Sites of interest near San Pedro de Atacama:

  • Church of San Pedro, National Monument, built with adobe, a building material used in the colonial times.

  • Chaxas Lagoon, part of Los Flamencos National Reserve in the Salar de Atacama, inhabited by pink flamingos.

  • El Tatio, a geyser field with over 80 active geysers.

  • Llano de Chajnantor Observatory, a radio-telescope site, home of “ALMA”, the Atacama Large Millimeter Array.

  • Laguna Miscanti (Miscanti Lagoon) and Laguna Miñiques (Miñiques Lagoon), two neighbouring altiplanic lagoons at the altitude of 4,200 m (13,500 ft).

  • Licancabur, a notable volcano near San Pedro de Atacama.

  • Pukará de Quitor (Fort Quitor). A fortification built by the Atacameño people in the 12th century.

  • Puritama Hot Springs

  • Salar de Atacama, a giant salt area (3,000 km² / 1,864.11 mi²) in the middle of the Atacama Desert.

  • Valle de la Luna (“Valley of the Moon”), a moon-like landscape with ruins of old Chilean salt mines, and worker huts.

  • Valle de la Muerte (Death Valley): a valley where gigantic dunes and rocks abound.

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Passage from Panama to Ecuador

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After cruising for many months all over the Caribbean Sea, visiting hundreds of tropical islands and beautiful beaches, we passed through the Panama Canal and found ourselves on the Pacific Ocean side with its extreme tides and calm seas. We spent a few months in Panama and went backpacking in Costa Rica and Nicaragua. Then, we sailed again. From Panama, south to Ecuador, we covered over 650 nautical miles and we crossed the equator! It was an epic record-fast passage complete with a small crossing-the-line celebration. (YouTube video available Sailing from Panama to Ecuador

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Before you sail, and especially when you are planning a big ocean passage, you have to prepare the boat and stock up provisions. We haul out Fata Morgana to do a quick bottom job. This means- to clean and sand the hulls and then paint them with a fresh coat of anti-fouling paint. It is a requirement when you are visiting the Galapagos Islands, which we are planning to visit, and it has to be done anyways every 2-3 years.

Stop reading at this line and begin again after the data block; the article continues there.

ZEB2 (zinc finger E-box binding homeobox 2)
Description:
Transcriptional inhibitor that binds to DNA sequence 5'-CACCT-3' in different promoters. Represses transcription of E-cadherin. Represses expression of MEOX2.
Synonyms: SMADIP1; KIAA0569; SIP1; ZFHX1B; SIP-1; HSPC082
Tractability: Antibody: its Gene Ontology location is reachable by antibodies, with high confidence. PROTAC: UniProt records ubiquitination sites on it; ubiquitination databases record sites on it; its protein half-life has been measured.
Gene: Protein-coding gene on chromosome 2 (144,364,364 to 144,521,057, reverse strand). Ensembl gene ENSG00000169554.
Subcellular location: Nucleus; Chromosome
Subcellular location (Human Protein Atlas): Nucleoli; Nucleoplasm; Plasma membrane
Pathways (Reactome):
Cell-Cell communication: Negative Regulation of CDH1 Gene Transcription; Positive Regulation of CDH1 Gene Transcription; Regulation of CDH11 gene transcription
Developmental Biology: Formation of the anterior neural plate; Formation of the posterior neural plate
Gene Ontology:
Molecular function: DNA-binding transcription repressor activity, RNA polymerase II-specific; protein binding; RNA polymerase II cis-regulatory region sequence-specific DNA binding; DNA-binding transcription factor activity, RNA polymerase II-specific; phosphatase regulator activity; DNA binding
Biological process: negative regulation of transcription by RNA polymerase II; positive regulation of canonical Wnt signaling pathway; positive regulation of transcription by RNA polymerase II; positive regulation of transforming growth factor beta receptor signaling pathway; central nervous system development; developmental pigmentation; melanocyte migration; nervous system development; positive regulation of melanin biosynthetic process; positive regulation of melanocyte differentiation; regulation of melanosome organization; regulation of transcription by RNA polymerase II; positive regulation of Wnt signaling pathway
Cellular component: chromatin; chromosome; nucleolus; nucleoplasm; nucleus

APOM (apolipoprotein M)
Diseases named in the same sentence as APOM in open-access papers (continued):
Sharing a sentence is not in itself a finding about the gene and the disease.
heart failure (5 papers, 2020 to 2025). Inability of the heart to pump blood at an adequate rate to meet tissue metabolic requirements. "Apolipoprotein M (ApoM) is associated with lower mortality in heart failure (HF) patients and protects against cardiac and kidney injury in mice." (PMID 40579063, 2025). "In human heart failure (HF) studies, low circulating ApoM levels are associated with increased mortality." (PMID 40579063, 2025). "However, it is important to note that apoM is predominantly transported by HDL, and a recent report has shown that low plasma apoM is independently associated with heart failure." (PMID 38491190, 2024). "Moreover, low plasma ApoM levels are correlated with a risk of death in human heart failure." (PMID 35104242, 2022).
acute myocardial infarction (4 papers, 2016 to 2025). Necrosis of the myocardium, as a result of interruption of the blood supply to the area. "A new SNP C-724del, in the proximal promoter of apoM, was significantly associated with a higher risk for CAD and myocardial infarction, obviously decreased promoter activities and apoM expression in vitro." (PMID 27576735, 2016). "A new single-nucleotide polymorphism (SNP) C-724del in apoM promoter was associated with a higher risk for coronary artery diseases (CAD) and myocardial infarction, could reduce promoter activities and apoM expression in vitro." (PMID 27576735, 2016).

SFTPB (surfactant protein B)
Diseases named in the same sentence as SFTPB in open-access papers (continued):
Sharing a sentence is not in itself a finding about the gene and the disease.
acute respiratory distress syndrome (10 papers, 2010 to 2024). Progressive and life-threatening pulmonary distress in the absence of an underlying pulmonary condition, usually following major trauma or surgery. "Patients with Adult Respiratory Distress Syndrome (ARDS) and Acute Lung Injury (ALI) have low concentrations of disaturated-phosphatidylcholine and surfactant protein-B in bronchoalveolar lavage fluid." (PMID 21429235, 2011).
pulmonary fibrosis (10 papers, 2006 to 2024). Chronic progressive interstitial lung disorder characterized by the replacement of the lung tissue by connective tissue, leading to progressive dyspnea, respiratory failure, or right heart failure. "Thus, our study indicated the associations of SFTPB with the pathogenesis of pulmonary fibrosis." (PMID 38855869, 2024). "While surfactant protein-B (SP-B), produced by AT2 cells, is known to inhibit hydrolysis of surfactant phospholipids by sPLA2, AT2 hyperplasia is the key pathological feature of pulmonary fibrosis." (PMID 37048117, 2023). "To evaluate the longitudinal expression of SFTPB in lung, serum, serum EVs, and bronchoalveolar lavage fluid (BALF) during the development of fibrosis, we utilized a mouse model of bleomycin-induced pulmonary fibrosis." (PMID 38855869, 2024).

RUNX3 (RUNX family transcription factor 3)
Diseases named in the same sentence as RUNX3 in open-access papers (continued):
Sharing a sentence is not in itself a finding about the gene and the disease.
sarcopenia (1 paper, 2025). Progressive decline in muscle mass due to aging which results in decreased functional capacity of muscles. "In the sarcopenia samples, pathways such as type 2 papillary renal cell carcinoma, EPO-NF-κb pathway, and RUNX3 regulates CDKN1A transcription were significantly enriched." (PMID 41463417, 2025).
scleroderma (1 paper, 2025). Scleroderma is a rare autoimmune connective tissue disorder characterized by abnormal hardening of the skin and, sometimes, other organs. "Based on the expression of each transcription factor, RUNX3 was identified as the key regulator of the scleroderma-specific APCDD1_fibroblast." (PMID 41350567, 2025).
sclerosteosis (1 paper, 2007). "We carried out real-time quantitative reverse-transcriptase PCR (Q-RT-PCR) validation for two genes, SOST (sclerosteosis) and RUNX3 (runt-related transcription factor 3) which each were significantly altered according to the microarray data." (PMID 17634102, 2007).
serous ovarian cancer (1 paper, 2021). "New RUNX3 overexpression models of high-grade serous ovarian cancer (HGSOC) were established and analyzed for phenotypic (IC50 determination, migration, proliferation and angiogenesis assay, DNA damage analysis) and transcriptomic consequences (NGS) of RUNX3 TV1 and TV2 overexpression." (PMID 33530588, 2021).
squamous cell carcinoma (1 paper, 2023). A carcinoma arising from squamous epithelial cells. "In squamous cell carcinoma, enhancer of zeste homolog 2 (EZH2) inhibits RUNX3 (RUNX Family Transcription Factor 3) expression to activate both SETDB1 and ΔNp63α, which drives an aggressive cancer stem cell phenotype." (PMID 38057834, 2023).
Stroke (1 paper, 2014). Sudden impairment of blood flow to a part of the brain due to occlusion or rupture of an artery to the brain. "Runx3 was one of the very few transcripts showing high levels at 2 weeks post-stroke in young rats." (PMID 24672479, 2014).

We found a haul-out facility near Panama at Puerto Viequez and based on Eric Bauhaus Panama Cruising guide’s information, we thought this would be the cheapest option to do the bottom job. BIG MISTAKE! It turned out this is the most expensive option, where you pay separately for the haul-out, for the preparation of the platform, plus per day and electricity fees; there is a fish and shrimp processing plant inside the boatyard, which stinks of rotten fish, thousands of feral dogs and no showers; as well as no access to town. To go there you have to go through all the process of obtaining zarpe, visiting the port captain, the customs and immigration (all in different far-away locations), paying port fees and the whole thing is just a big screw-up. We regret we didn’t research better before we showed up there, based on old information in the Panama cruising guide… It is much cheaper with way better facilities to haul out at the fancy Flamenco Marina on Amador, and for smaller boats even cheaper option would be the Balboa Yacht club.

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Ivo during the haul-out

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Fata Morgana haul-out at Puerto Viequez, Panama

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Maya taking a “shower” in the botyard

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Painting the hulls

After the paint job, we go shopping. Panama City is great for stocking up, with so many shopping malls, stores and markets filled with cheap good quality merchandise, thanks to all the ships arriving here from all over the world to transit the Panama Canal, bringing goodies. Our friends living in Panama help us enormously driving us around the city and bringing all the stuff back to our boat. We get tons of long-lasting food provisions and fresh fruits and vegetables for the journey south.